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Grazing wet pastures
Alicia Boor
Alicia Boor

Wet, muddy pastures require special grazing techniques.

As this year’s wet weather continues, most pastures are soft and wet. Grazing can quickly get these pastures muddy and damaged by hoof traffic.

Use special grazing techniques to limit damage in soft, muddy pastures. The worst thing you can do is graze a pasture for several days until it’s all torn up and then move to a new area. Trampling that occurs repeatedly over several days greatly weakens plants; doing this across a wide area can reduce production for months, even years.

In contrast, pastures muddied up by grazing only briefly usually recover quickly. Maybe not as fast as when the ground is solid, but fast enough to minimize yield or stand loss.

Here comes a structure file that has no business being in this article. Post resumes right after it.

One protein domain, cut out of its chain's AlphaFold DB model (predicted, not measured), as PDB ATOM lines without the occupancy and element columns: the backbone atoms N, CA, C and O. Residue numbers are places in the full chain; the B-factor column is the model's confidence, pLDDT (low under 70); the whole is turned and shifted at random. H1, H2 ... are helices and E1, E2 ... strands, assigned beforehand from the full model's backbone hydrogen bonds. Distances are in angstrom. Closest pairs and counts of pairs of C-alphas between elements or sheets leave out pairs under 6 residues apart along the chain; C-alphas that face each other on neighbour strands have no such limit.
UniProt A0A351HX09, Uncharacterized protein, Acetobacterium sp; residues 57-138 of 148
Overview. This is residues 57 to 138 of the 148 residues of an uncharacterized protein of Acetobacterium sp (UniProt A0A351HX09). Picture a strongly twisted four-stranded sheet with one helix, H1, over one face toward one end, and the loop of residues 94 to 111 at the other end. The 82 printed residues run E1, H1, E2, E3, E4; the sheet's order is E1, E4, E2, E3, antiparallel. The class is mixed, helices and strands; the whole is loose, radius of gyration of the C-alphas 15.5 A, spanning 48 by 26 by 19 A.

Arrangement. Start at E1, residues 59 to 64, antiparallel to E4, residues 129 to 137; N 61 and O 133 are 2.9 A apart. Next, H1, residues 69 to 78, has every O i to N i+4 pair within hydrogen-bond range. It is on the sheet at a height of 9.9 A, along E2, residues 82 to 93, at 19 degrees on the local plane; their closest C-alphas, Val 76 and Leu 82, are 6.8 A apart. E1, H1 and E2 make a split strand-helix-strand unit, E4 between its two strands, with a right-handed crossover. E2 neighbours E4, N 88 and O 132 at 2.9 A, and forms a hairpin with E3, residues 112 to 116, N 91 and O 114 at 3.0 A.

Take advantage of this rapid recovery by moving animals frequently, at least once a day, to a new area. This might require subdividing pastures with temporary electric fences to increase the number of new areas you can move cattle into. Fencing supplies you use around corn stalks during winter should work well for this temporary use. Once the ground firms up you can return to your normal grazing rotation.

Another option is to graze all your cattle together in one small ‘sacrifice’ area until the rest of your pasture ground gets solid again, feeding hay if needed. This protects most of your pasture acres from trampling losses. But it can virtually destroy the area grazed so it might need reseeding. This may be a small price to pay, though, to protect the rest of your acres.

Don’t let mud and trampling ruin your pastures. Temporary grazing adjustments can save grass now and for the future.

Alicia Boor is the Agriculture and Natural Resources agent with K-State Research and Extension – Cottonwood District. Contact her by email at or call 620-793-1910.